When Your Friend is Done with Marriage

Molly at Adventures in Mercy has another one of her from-the-gut transparent posts about her experience in separating from her husband.   This one is about reactions from the Christian community around her.

Here, Let Me Tell You How to Live Your Life

In the comment thread one woman mentions an upcoming visit with a friend she suspects will announce her intention to get divorced during their visit.   As a friend who was in the wedding party of this couple, she’s struggling with the feeling that there might be something she should or could say to talk her friend out of it.   But in the meantime she is mulling over just saying:

1. I’m so sorry you are going through this.
2. I’m also sorry I haven’t been there for you (we’ve lost contact over the years)
3. Is there anything I can do for you?

I think those are good things to say, and a good place to stop.  And then listen.

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About katiekind

Enjoying the second half of life. I have three sons who are the apples of my eye and a wonderful husband of 35 years--those are the important things. Long ago, out of the blue, I became a Christian. It was something I never planned on, but what joy it has been. I do website development and I like to read and garden and paint and I love beauty and truth.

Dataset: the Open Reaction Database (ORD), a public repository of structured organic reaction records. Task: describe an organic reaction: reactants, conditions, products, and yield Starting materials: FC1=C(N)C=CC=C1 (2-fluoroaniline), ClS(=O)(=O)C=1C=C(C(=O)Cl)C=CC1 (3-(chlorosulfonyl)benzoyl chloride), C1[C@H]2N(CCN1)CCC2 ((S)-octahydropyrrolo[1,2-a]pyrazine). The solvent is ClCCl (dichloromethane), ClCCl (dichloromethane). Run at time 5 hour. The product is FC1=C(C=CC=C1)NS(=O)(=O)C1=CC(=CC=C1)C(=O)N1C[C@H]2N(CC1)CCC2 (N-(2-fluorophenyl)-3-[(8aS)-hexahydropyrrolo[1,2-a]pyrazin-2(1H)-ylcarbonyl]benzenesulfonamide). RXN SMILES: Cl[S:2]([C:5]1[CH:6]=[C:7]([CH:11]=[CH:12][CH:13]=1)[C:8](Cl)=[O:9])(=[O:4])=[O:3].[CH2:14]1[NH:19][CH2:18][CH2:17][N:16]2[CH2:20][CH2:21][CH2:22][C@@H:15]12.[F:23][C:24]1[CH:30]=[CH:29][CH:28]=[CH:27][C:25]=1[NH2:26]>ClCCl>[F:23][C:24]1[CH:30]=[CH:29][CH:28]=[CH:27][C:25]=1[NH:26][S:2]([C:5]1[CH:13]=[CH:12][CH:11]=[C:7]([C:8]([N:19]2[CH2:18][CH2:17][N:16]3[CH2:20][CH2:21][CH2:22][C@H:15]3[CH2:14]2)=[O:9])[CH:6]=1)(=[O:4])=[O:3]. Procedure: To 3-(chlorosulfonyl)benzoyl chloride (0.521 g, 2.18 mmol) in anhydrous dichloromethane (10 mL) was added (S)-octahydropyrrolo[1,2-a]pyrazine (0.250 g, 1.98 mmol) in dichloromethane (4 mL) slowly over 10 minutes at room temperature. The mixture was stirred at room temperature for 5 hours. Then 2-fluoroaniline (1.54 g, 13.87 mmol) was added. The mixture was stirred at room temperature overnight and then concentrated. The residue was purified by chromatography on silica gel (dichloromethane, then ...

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3 Responses to When Your Friend is Done with Marriage

  1. kristen says:

    I think this is pretty wise counsel.

  2. molleth says:

    Me, too. There are so many things that are private, so many things that simply aren’t anyone’s business, but yet when a marriage breaks up, many people don’t give the benefit of the doubt. It is very hurtful to know that people you thought were friends now have a tsk-tsk opinion of you and will continue to do so UNLESS you share with them very private information, in which case they will approve of you again.

    It’s just not a good thing. I loved the three things that woman was thinking about saying. Just perfect. It assumes that her friend has thought long and hard about it and is doing the thing that seems best. Seems to me like a good way to start, as opposed to the “guilty until proven innocent” position.

  3. katiekind says:

    I’m sorry you’ve had the additional pain to deal with. It’s something we can learn from, though, so I appreciate you sharing. I might have been right where your hurtful-reacting friends are but for some experiences over the past 8 years or so that have caused me to approach situations like that with a lot more humility and deference.

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